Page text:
The kids seem so happy in their new school. Jonah tells me every morning that he’s glad that it’s a school day. K and I love all of the teachers there, and they truly seem to care for our kids and enjoy having them there. I worried so much about what a “big” center would be like, and that it might be impersonal with a rotating cast of staff, but some of these teachers have been there for twenty years, and a couple of the people who founded it forty years ago are still involved. I love dropping the kids off each morning, something I rarely got to do in New York, and I find myself lingering a bit not because I’m concerned but because I like stealing a few extra glimpses of their school lives and chatting with their teachers. They really seem to be blooming with so many new experiences and opportunities throughout each day. The school really puts an emphasis on independence, and we’re seeing that in the kids.

I’m adjusting surprisingly well to working from home full-time. I miss my colleagues tremendously, but it’s not as lonely as I’d worried it would be. I do miss our friends a great deal, and I think that’s probably going to show up even more once we finally move into our own house since we’ve imagined what it will be like to have friends over in a space that’s large enough to do so. I suppose friendships are the one area of my life that I’ve neglected almost completely over the last couple of months. We’ve seen one set of friends exactly once, and another set twice, and I think that’s it. We’ve just done so little reaching out. Kristin has made some effort to make new friends, but I’ve been dragging my feet and we’ve fought about it on at least one occasion. I guess I just miss my New York friends; I didn’t have to overthink everything when I was with them, I was comfortable and knew what to expect and it was easy and joyful. With new people I’m either disinterested or socially anxious, and it takes me forever to get to that effortless hangout place. I prefer to make friends accidentally, organically, but of course that’s impossible when you work from home and are terrible at making an effort. I’m sure that some part of this is also because we’re not in our own home, so inviting people over isn’t really a thing right now.

There are many more things on my getting-settled wish list that are still unfinished (most of them not yet begun) but I’m feeling rather hopeful about where things are headed.

Fall Agrotainment at Gull Meadow Farms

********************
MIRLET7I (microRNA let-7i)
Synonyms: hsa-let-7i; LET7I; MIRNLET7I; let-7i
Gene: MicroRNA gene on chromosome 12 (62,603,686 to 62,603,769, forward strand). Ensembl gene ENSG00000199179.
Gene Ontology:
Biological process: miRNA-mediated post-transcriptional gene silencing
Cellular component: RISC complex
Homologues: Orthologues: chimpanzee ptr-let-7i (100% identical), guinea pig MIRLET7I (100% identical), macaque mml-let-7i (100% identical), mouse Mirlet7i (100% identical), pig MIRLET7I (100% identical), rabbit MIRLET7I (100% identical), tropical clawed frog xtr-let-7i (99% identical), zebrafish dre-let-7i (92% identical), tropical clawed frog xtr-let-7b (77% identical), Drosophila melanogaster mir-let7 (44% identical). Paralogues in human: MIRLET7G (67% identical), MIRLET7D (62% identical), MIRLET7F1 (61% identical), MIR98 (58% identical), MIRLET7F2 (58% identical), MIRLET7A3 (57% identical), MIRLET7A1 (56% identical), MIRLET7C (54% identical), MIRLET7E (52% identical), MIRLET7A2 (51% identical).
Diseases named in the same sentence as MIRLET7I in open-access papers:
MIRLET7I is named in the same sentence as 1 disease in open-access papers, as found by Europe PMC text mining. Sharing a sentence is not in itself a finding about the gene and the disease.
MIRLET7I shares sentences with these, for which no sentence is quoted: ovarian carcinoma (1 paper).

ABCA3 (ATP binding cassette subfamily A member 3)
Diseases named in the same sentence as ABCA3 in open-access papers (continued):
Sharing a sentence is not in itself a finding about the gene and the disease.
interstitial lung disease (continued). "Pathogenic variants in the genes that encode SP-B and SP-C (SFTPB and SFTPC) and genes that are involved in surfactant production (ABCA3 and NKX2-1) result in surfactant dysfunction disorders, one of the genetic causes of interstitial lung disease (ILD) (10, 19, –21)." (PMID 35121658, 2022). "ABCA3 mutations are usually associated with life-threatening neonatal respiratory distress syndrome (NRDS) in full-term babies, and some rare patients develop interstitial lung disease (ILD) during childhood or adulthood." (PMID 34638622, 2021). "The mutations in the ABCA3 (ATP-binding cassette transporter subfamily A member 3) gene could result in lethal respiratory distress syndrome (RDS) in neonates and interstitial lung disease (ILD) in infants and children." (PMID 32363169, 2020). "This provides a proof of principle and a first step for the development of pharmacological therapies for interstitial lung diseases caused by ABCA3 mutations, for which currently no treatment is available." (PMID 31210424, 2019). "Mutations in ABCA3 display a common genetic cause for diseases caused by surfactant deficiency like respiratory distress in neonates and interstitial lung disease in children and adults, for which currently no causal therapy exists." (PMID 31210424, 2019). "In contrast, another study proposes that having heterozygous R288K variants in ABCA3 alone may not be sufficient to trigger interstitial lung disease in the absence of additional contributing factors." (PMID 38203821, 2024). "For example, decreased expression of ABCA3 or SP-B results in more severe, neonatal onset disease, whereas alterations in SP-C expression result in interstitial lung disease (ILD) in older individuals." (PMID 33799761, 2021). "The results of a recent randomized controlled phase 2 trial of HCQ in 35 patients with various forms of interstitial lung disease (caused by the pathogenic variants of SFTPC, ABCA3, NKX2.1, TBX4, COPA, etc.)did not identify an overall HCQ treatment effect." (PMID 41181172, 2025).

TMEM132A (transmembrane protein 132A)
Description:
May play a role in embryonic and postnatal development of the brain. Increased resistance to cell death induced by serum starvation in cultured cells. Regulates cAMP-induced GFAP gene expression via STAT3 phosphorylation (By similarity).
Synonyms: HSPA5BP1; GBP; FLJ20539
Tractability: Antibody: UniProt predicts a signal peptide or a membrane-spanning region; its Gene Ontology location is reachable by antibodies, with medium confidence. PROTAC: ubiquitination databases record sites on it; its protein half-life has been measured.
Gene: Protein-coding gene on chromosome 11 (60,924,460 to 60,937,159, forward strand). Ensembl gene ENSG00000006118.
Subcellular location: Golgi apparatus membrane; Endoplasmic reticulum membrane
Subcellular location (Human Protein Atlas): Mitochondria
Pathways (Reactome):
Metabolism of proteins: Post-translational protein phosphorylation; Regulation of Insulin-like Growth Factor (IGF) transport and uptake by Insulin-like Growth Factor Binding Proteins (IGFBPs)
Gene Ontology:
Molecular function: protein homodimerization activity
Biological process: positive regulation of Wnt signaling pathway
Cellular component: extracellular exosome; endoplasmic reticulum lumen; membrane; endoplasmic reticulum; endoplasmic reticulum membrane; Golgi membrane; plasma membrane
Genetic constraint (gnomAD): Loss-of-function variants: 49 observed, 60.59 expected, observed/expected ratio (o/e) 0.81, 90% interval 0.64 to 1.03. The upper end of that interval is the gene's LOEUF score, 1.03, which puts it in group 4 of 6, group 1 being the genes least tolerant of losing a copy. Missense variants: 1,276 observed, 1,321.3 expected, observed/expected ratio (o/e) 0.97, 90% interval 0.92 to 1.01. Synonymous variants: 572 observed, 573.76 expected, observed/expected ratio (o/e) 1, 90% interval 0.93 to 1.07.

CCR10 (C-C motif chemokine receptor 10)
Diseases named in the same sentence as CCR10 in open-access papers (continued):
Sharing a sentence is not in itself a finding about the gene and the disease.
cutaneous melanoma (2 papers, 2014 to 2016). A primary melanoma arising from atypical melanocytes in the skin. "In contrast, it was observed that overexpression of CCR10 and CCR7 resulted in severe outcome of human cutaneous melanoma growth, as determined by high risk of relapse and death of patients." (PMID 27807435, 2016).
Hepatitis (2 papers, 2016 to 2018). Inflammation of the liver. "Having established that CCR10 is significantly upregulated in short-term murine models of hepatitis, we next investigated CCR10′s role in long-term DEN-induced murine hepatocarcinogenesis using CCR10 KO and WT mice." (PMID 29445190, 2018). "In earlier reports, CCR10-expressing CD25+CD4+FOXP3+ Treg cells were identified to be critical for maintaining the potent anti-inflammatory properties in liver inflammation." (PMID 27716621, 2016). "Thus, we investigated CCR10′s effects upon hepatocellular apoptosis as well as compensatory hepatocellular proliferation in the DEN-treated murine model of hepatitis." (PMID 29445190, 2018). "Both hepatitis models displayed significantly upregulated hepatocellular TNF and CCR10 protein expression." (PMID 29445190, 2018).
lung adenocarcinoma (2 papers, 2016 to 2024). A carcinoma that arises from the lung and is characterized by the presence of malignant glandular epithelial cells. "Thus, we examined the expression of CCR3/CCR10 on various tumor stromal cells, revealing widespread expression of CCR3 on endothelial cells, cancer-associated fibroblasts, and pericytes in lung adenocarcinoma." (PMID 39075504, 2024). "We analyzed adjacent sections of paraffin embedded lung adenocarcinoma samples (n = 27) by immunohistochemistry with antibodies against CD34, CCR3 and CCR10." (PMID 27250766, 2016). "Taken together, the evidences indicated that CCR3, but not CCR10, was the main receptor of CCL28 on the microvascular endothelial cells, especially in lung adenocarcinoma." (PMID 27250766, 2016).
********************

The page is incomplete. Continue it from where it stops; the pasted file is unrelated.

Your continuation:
I just realized the other day that we’ve been in Kalamazoo for two months now (and a few days) and I should probably take some time to reflect on how we’re feeling about it now. [Sidebar: when writing that sentence it was surprisingly challenging not to use some sort of jargon from work like “zoom out” or “step back”]. Anyway, I’ll do that in a subsequent post.

For now, let’s just share the requisite fall agrotainment kid photos. We headed out to a popular local apple orchard this morning (although if someone asked, I’d have to tell them that it’s way more agrotourism than it is real orchard, but maybe I’m wrong about that, and anyway that’s why most people show up, so who cares). Oh actually, it was the same place where this happened, but in that instance we were only there at night when none of the attractions were open. We met a colleague of K’s with her partner and some neighbors of theirs, had some amazing doughnuts, and then paid for our all-inclusive wristbands and headed for the kid zone. This place definitely had the widest variety of attractions of any pumpkin patch / apple orchard we’ve visited. Also, it had so many offerings that even though it was busy on a sunny, warm October weekend we didn’t have to wait in line for anything. I guess that’s just Michigan, and it’s awesome.

First up were the bouncy pillows. The twins weren’t really into it, but I thought it was way cooler than a bouncy castle because it was huge and you could run from one end to the other. They had one for kids under 36″ and another for the big kids, and adults were welcome.


Next we checked out the corn crib, and getting the kids to leave it involved threats and lots of whining. They would have been there till dark. Is this a new thing at orchards this year? Because I’ve never heard of it until this year but friends of ours just did it in New York. Regardless, it’s amazing.



I love how you can see the cinnamon sugar on his mouth from the doughnuts


Jonah rode a steel drum train pulled by a tractor, which he clearly loved. We didn’t send the twins because there weren’t seatbelts and we weren’t confident that one of them wouldn’t try to climb out while it was moving (and it was a true loop around the property, unsupervised).


Then came the obstacle course, which Jonah did eight or so times. The funny part was that on his last couple of times he really dragged out the rope climb at the end, turning on the drama and pretending to struggle (after he’d whipped up the hill the previous six times).


The twins needed a little help with the course.


The we fed some goats, and everyone loved it. They couldn’t get enough (goat food).


A family tractor train ride, pig races, and a trip down a giant slide wrapped up the day.



I just realized that I don’t have a single photo of the kids in a pumpkin patch. There was so much going on that it didn’t even occur to me until now. I guess that means that the transformation from agriculture to full-scale carnival is now complete. It makes me a little sad to be honest, but the kids love this stuff so much.